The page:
How many licensed games does the world need? Well, apparently one more, as Acclaim introduces Alias as the newest TV-show-turned-videogame. You play as the star of the show, Sydney Bristow, a young woman who works as a spy for the CIA. Every week, Syd has to go undercover to gain information or retrieve some sort of device that will bring absolute ruin to the free world if it gets into the wrong hands. And, of course, there is intrigue, betrayal, a handful of double agents and a plot twist or two. Too bad none of these things are explained in the game.
Ironically this lack of an explanation, which is seldom a problem in the TV show, is one of the most noticeable issues with its videogame counterpart. Players are presented with all of these characters but not given any context in which to place them. There’s not even a background story, making things a bit confusing because players are never really sure whom they’re are fighting for or against. Unless you are a big fan of the show, in fact, a good portion of the story will be lost on you.
Alias is a fairly simple game to play, almost to a fault. The supporting characters are always popping up at the bottom of the screen, telling you which way to go or how to get around an obstacle. There is one scene in which you are surrounded by four men in the kitchen, and Vaughn comes on screen to tell you that there are too many to fight and you must get out of there. As soon as you take his advice and leave, you are assaulted by five more guys waiting for you on the other side of the door. Once you defeat these enemies, you must then wander around the room to find the “trigger point” that will start the next cut scene and open the blocked exit. Until you find that magical spot, the enemies respawn and come at you again.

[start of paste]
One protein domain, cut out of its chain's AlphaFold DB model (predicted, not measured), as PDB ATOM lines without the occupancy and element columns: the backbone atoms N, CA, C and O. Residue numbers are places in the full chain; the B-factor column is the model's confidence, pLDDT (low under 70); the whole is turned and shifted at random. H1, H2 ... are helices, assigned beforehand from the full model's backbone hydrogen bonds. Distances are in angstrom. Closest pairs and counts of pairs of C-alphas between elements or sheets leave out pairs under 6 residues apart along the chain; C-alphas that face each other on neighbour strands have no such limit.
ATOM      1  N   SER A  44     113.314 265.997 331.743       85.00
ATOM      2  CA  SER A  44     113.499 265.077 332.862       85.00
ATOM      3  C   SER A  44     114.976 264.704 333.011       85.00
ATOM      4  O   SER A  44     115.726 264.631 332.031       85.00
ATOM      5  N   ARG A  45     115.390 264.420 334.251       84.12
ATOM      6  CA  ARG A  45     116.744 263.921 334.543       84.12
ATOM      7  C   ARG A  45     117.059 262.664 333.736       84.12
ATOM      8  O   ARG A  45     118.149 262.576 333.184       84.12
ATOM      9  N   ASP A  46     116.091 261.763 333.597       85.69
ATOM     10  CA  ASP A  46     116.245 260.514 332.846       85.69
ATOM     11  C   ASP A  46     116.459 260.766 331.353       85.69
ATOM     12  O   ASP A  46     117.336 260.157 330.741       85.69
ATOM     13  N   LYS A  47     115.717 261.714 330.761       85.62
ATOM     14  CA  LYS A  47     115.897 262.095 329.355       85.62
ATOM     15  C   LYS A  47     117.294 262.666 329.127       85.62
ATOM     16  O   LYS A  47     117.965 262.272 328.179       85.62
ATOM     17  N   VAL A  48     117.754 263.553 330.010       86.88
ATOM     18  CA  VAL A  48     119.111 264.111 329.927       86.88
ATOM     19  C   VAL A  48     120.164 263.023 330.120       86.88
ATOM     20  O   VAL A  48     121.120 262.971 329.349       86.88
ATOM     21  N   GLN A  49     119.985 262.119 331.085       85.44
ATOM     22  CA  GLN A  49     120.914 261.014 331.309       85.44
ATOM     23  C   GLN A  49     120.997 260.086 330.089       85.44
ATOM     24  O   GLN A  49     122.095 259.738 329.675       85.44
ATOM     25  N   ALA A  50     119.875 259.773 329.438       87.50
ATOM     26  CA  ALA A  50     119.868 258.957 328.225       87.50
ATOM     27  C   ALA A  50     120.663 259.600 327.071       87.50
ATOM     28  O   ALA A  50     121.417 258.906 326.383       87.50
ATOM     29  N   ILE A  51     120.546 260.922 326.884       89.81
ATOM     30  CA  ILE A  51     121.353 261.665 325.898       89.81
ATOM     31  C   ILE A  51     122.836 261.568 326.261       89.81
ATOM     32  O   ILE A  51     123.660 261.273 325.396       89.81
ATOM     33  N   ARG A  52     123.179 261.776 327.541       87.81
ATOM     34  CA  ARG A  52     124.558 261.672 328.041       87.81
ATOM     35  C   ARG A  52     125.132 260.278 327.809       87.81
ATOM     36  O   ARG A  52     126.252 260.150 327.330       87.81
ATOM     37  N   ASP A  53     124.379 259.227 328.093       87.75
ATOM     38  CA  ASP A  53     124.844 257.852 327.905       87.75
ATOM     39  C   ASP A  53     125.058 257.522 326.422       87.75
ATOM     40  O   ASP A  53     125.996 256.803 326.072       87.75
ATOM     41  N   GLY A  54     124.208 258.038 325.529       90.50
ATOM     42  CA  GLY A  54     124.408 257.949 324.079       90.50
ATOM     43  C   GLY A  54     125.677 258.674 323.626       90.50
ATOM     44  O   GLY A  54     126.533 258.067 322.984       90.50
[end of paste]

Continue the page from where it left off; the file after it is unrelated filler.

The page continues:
These “puzzles” that you are left to solve on your own seem to have been created for the most inept person who could possibly pick up the controller. There is a bit of computer “hacking” in which you have two or three slots in which to find the right combination using the letters A, B, C and D. Basic enough. But then the very computer system you’re trying to decrypt will actually let you know if you have any of the letters in the correct position. There is no limit to the number of guesses you get, but sometimes there are time constraints placed on you.
With such “hacking” in place, you’d think the game would have a serious bend toward stealth. In theory, that’s correct. But Alias ends up being more action than stealth because the game repeatedly plunges you into situations where your only option is to fight. The ability to crouch behind objects, press against a wall and peer around a corner does not a stealth game make. If this were a true stealth game, you would be able to shoot out the lights and hide in the shadows. Otherwise, why have heat vision? This is an action game through and through; even stealth action is pushing it along, since sneaking about isn’t in any way required or even beneficial. It’s just as easy to fight the enemies as it is to sneak around them. At best this is an action game with a few novel stealth elements.
The game does provide you with a nice assortment of weapons and gadgets, including all of the necessary spy gear like a lock pick, mini-cam and fingerprint replicator. There is no aiming system to the weapons, though; just pointing them in the general direction will do the trick. Well, sort of. It’s not aiming that’s the problem, it’s the damage you end up doing. You can shoot an enemy in the face three times, at point blank range, with a semi-automatic machine gun, and he’ll miraculously pop back up and continue fighting. Good thing you don’t have to really aim at him, because you’ll be too bewildered that he even got back up to worry about matching the targeting reticule with his head.